There were hundreds, indeed thousands of faint-hearted people who were unable to follow this intrepid pioneer into the open sea. Instead, Sr. Thecla Merlo never had any doubts or uncertainties. She saw the Founder only and always as a person raised up by God to carry out a new and special mission. Only heroic faith can explain why she not only followed him but also assisted him, defended him and helped him in thousands of ways for nearly 50 years (1915-1964). If she had limited herself to human reasoning, she would not have followed the Founder for even a single day.
Once she confided something to me that amazed me and revealed how intimate, continual and profound her union with God was and how docile she was to the Holy Spirit, who guided her contemplation. “When I make my Visit to the Blessed Sacrament,” she said, “or when I receive Holy Communion, I adore Jesus Master, the Son of God incarnate, in the holy Host. In him I adore the Father and the Holy Spirit. In him, I see the whole Mystical Body. Tell me, am I wrong?” I reassured her that she wasn’t wrong and I continued to follow the movement of the Holy Spirit acting within her almost by divine instinct, as St. Thomas says, favoring this profound nourishment and simplifying and deepening her interior life, focusing it ever more firmly on Eucharistic, Trinitarian and Marian contemplation.
As her illness progressed, especially after her second seizure, it became harder and harder for M. Thecla to concentrate, reflect and remember things, and therefore to continue to carry out the practices of piety according to the method used by the Pauline Family.
At first, it cost her a lot to adapt to her new situation because she was afraid it was due to a lack of fervor. More than once she confided to me: “I am no longer able to pray like I did before!” and two tears ran down her cheeks. I reassured her, saying: “Instead, you should be thinking about how to accept your malady. You shouldn’t expect to act as you did when you were healthy. What counts is to do the will of God and to carry one’s cross. Say yes to this new and sorrowful condition and the Lord will be as pleased with you as when you were praying according to the Way, Truth, Life method.”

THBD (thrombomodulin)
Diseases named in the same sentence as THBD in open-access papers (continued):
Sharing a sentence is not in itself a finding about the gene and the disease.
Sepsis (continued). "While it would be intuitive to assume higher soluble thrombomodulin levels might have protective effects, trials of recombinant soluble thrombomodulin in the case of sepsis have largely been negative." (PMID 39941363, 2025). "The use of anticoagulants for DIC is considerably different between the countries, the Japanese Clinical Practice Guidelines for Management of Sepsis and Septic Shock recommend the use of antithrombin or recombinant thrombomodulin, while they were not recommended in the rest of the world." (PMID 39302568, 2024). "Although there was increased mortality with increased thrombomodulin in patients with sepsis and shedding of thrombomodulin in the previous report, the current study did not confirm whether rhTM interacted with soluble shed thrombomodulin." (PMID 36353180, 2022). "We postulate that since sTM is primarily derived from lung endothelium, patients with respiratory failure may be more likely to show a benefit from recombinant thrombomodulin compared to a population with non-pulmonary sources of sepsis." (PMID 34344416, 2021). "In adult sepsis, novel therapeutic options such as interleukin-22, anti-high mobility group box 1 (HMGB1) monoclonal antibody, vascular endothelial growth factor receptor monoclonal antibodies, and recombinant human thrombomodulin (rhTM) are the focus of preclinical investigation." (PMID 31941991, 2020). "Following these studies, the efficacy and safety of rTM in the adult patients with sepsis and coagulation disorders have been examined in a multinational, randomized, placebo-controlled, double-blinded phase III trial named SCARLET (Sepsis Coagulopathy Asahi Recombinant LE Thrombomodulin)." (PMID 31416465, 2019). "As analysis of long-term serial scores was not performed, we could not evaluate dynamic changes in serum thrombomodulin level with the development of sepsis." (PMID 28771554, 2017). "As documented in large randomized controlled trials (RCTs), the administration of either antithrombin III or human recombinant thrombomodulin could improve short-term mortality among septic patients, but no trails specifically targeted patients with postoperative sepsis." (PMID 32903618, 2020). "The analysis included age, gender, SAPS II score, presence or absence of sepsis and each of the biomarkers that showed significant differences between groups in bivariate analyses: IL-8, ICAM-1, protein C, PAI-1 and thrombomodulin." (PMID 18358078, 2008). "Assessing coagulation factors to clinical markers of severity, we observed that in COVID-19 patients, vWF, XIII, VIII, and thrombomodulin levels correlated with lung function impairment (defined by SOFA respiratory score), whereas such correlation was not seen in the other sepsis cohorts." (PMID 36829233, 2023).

Thecla not only resigned herself to her new situation but even rejoiced to be able to offer God this fresh sacrifice. When she would begin to say something and then stumble over her words, two tears would roll down her cheeks but she would smile and say: “Fiat voluntas Tua,” or: “Deo gratias!” or else: “Patience!” But her most frequent exclamation was: “Heaven! Heaven! If this is what pleases the Lord, then it pleases me too. I am content!”
One evening she confided to me: “I can’t pray for long periods of time anymore and they [her nurses] do not let me go to the chapel to pray, make my Visit or my meditation. I sit on the balcony outside this room and look at the sky. I look at everything the Lord made–all his works–and I think about him. In this way, I feel united to him.” This is how she prepared for death.
Many times M. Thecla begged me with candor and simplicity to help her prepare to die. She expressed her faith by means of continual, simple, loving and filial prayer. Every day she went to confession and received Communion. In chapel, or else seated in a chair in her room or lying in bed, she made a half-hour meditation and an hour-long Visit to Jesus in the Eucharist, the examination of conscience, her daily prayers and then rosaries, rosaries, rosaries.
Her sole suffering: “I begin the rosary and then I get lost–I don’t remember the mysteries! During my Visit and meditation, I am not able to reflect. During the examination [of conscience], I can’t remember things.” “This is your cross,” I told her. “Carry it with patience and joy, clinging firmly to the will of God, trying to live and die as Jesus wants, living in the presence of God.” And she candidly divulged that she thought especially about Jesus in the Tabernacle and in him she adored all the Persons of the Blessed Trinity.
When she had her first brain seizure, one episode in particular showed me how much M. Thecla loved and esteemed the sacred Liturgy and took an active part in it. At 11:00 p.m. on 16 June 1963, while at the Clinic, I received a phone call asking me to hurry to the bedside of Prima Maestra. She had suffered a brain seizure and had lost consciousness.
In the presence of all the sisters of the General Council and of her Vicar, M. Ignazia Balla, I gave absolution to M. Thecla and administered the Anointing of the Sick, giving her the apostolic blessing with the plenary indulgence in articulo mortis. The other sisters in the room and I recited the prayers for a good death and placed M. Thecla’s soul in the hands of the Lord.